By: Kyle Wingfield
The recent news that fall enrollment in Georgia’s public schools was down more than 2% this year was a reminder that markets exist everywhere, even where you least expect them.
The October student count was the first done since the pandemic hit. Schoolhouses across the state were shuttered in March and in some places have yet to reopen. The traditional model of education was replaced by an emergency, remote learning model that most districts were poorly equipped to run.
It didn’t take families long to figure out just how poorly. They’ve been voting with their feet.
State data show the number of students in public schools is down 2.2% from last fall. That includes a 9.4% drop among kindergartners and a 12.8% decrease in pre-K – the grades in which remote learning has probably been the worst. There were smaller declines in grades 1-7, and a small uptick among upper grades.
That’s 1 in 50 students statewide leaving the public schools, and almost 1 in 10 among kindergartners.
All told, the decrease of almost 40,000 students could lead to an estimated $100 million loss of state funding. The Department of Education has indicated it will ask legislators for extra money to make up for that loss.
There’s some bureaucratic logic for you. People left the schools because they weren’t getting good services. And taxpayers are supposed to keep funding the schools as if none of that happened?
Keep in mind, this decline is above and beyond the usual number of families who choose private school, homeschooling or another alternative. These are families who looked at the service being offered, knew they would have to keep on paying school taxes regardless, and chose a different education for their children anyway – even though it surely has brought some kind of hardship onto many of them.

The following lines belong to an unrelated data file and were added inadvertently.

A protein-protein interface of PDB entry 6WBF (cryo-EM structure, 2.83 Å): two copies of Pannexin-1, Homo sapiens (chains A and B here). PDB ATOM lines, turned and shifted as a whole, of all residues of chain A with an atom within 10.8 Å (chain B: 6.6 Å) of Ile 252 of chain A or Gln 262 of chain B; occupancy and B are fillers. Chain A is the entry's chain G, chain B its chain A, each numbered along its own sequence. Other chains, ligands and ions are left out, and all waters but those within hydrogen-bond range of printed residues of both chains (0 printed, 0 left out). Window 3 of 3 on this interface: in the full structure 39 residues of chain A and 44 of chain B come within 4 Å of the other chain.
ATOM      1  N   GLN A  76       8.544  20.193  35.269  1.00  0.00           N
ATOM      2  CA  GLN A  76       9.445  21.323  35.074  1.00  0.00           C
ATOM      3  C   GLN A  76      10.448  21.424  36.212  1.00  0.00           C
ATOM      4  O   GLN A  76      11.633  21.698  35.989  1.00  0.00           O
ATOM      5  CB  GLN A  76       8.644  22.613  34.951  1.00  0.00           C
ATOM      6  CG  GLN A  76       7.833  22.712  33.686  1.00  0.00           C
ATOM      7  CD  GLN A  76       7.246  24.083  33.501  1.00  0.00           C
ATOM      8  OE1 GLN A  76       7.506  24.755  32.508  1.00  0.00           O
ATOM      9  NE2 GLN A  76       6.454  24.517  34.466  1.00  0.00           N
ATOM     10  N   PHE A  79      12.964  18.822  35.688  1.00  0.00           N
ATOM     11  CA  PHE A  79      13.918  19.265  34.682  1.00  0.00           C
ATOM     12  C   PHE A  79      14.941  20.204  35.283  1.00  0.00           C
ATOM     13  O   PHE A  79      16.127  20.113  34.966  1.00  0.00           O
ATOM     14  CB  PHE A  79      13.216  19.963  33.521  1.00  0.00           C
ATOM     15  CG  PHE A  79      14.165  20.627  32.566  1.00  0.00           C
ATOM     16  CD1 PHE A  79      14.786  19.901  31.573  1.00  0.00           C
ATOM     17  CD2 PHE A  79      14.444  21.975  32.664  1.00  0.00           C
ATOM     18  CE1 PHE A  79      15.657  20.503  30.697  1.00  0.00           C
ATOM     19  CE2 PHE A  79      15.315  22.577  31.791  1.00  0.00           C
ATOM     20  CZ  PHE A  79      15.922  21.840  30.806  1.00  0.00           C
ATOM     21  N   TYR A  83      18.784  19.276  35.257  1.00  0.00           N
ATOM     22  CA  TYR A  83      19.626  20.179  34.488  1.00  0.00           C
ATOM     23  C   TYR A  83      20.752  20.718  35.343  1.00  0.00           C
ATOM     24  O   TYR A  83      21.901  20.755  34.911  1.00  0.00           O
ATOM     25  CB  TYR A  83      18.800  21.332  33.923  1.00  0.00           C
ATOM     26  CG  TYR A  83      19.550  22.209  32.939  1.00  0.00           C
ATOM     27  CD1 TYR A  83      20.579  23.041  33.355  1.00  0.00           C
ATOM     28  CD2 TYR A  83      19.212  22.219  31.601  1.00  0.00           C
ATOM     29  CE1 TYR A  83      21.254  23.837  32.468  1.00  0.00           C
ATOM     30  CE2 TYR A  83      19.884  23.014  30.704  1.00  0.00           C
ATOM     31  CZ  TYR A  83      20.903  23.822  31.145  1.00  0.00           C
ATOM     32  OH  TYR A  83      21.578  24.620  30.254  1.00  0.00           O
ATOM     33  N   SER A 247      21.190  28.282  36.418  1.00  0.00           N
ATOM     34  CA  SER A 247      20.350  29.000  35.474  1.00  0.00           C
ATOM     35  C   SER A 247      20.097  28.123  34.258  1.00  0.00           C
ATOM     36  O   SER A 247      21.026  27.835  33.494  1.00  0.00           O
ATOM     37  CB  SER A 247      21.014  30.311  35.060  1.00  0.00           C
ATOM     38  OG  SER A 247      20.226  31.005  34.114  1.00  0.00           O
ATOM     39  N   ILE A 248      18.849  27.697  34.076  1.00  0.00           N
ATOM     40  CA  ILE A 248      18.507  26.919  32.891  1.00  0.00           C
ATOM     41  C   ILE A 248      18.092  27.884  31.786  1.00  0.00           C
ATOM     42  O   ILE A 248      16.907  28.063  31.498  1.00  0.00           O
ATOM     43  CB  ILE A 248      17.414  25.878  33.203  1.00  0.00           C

Exactly where all the students have gone is an important question that hasn’t been fully answered. But anecdotally, we know that private-school waiting lists have swelled. Homeschoolers have increased by about 20%. Enrollment at the state’s largest virtual charter schools – which have more skill and expertise at teaching remotely, and no geographic attendance boundaries – has grown sharply. Georgia Cyber Academy’s student population rose by more than 28%, and Georgia Connections Academy’s by almost 8%.
It is hard to overstate how remarkable this development is. Consider Atlanta Public Schools. In October 2010, a year after the first news reports indicating a rampant cheating scandal within the district, enrollment actually rose by almost 2%. This year, after students had gone seven months without seeing the inside of a classroom, it was the opposite.
Such big swings in enrollment tend not to happen, because there are few enterprises in America that are more monopolistic than our public schools. They take your tax money whether you send your kids to them or not – or, indeed, whether you even have kids. That allows them to offer a “free” education to all comers, which is a tough deal for most parents to turn down even if another school would provide a superior service.
In many cases, if the school down the street doesn’t meet a family’s standards, the family will simply move to a better zone or district. Only a relatively small number of families with either the means or the determination to pay for private school will do so.
But the fact that an additional 1 in 50 students left or didn’t enroll in their public school this year, despite all of the usual reasons for their families to send them there, is a testament both to how bad the situation has gotten and how badly families want other options.
Now, think about all the families who wanted a different option, but couldn’t afford it. The need for more education options for Georgia’s families, so they can take their children’s education dollars to the best provider available, has never been clearer.
That would take a market that already works for some, and make it work a whole lot better for all.
Kyle Wingfield is president and CEO of the Georgia Public Policy Foundation: www.georgiapolicy.